Blood test shows promise for early detection of severe lung-transplant rejection
New tool that uses DNA sequencing could improve transplant outcomes and save lives
Researchers have developed a simple blood test that can detect when a newly transplanted lung is being rejected by a patient, even when no outward signs of the rejection are evident. The test could make it possible for doctors to intervene faster to prevent or slow down so-called chronic rejection — which is severe, irreversible, and often deadly — in those first critical months after lung transplantation. Researchers believe this same test might also be useful for monitoring rejection in other types of organ transplants. The work was funded by the National Heart, Lung, and Blood Institute (NHLBI), part of the National Institutes of Health.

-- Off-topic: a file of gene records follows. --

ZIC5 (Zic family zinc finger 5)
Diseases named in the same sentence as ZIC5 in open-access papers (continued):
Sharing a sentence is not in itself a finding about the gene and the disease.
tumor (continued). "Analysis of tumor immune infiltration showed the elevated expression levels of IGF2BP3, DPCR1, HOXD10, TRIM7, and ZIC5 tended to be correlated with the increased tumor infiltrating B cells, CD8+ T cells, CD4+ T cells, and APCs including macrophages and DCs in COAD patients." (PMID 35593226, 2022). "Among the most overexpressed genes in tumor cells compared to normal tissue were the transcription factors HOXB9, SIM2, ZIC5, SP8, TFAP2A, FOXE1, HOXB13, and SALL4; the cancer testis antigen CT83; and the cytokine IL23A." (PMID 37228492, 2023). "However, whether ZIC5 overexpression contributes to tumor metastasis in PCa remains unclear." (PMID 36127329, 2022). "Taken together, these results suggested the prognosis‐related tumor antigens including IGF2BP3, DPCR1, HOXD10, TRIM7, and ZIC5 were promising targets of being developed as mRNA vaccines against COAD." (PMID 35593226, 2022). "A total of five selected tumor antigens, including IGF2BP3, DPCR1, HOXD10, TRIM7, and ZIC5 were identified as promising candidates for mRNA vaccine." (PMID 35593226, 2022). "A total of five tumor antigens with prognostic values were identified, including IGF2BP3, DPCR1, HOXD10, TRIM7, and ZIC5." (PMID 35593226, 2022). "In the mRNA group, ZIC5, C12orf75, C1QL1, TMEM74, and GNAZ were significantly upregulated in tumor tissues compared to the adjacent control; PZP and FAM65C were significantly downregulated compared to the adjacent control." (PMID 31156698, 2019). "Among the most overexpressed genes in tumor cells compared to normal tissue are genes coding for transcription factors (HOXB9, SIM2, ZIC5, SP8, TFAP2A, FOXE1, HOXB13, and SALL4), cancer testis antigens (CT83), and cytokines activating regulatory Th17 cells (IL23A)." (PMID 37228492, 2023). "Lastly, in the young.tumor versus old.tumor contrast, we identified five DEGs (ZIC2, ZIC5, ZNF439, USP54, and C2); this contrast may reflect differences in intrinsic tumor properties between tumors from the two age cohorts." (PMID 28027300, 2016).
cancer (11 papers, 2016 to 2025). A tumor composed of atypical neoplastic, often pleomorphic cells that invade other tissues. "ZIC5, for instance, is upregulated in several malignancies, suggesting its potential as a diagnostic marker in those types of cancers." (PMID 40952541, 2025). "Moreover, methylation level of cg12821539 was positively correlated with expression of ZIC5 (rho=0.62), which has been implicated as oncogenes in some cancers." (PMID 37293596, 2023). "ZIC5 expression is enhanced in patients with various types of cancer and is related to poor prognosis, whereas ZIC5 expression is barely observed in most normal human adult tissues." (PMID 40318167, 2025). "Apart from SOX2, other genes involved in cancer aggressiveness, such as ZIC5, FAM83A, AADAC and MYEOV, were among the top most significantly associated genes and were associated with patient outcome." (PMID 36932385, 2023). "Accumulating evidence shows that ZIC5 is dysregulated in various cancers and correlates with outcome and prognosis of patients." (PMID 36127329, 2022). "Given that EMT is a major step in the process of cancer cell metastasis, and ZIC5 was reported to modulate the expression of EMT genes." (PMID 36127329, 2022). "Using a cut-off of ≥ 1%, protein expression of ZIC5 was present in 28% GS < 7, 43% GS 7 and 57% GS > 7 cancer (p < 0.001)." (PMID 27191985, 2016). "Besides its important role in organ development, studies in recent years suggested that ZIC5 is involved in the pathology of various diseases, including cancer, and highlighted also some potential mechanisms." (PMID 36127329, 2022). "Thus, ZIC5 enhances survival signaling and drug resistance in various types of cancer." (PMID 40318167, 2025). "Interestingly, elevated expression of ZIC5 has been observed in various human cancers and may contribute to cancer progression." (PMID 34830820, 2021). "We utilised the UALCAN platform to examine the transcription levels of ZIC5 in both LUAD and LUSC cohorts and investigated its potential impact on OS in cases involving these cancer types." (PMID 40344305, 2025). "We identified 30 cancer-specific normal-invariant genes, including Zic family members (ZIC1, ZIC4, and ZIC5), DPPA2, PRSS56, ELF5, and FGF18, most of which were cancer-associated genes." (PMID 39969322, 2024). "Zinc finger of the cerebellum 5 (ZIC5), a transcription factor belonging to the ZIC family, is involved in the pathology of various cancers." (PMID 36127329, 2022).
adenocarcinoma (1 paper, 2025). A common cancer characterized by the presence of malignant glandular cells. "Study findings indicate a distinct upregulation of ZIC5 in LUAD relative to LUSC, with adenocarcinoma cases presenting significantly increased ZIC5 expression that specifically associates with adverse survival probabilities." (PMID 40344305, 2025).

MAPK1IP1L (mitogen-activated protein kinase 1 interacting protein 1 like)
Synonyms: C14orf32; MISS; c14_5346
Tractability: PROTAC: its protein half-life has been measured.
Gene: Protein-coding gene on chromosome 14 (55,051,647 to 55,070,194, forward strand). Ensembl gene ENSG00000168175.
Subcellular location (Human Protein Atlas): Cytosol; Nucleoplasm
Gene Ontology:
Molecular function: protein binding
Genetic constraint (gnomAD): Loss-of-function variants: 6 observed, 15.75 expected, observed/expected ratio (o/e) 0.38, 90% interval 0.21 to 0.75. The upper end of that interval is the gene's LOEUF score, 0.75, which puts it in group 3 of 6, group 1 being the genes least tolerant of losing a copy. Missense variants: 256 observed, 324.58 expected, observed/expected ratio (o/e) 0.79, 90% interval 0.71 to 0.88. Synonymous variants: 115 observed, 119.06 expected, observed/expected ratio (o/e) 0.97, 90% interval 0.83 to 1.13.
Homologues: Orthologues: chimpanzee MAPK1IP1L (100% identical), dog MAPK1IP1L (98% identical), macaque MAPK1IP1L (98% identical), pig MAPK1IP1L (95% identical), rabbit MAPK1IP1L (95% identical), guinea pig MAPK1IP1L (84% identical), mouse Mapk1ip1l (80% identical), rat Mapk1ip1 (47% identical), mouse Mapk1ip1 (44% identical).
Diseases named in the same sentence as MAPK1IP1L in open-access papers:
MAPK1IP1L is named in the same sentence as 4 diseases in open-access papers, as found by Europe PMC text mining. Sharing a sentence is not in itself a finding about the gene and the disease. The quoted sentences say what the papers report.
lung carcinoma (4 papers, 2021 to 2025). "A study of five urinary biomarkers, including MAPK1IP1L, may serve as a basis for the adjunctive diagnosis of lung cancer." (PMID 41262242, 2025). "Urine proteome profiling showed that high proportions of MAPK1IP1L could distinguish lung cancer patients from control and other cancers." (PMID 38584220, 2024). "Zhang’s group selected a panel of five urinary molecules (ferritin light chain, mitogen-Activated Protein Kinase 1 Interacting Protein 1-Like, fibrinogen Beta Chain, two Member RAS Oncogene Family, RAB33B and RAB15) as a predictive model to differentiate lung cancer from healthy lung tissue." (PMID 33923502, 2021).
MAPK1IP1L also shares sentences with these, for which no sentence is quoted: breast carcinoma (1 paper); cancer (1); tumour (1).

The study’s findings were published Jan. 22 in EBioMedicine, a publication of The Lancet.
“This test solves a long-standing problem in lung transplants: detection of hidden signs of rejection,” said Hannah Valantine, M.D., co-leader of the study and lead investigator of the Laboratory of Organ Transplant Genomics in the Cardiovascular Branch at NHLBI. “We’re very excited about its potential to save lives, especially in the wake of a critical shortage of donor organs.”
This page was last updated on Friday, January 21, 2022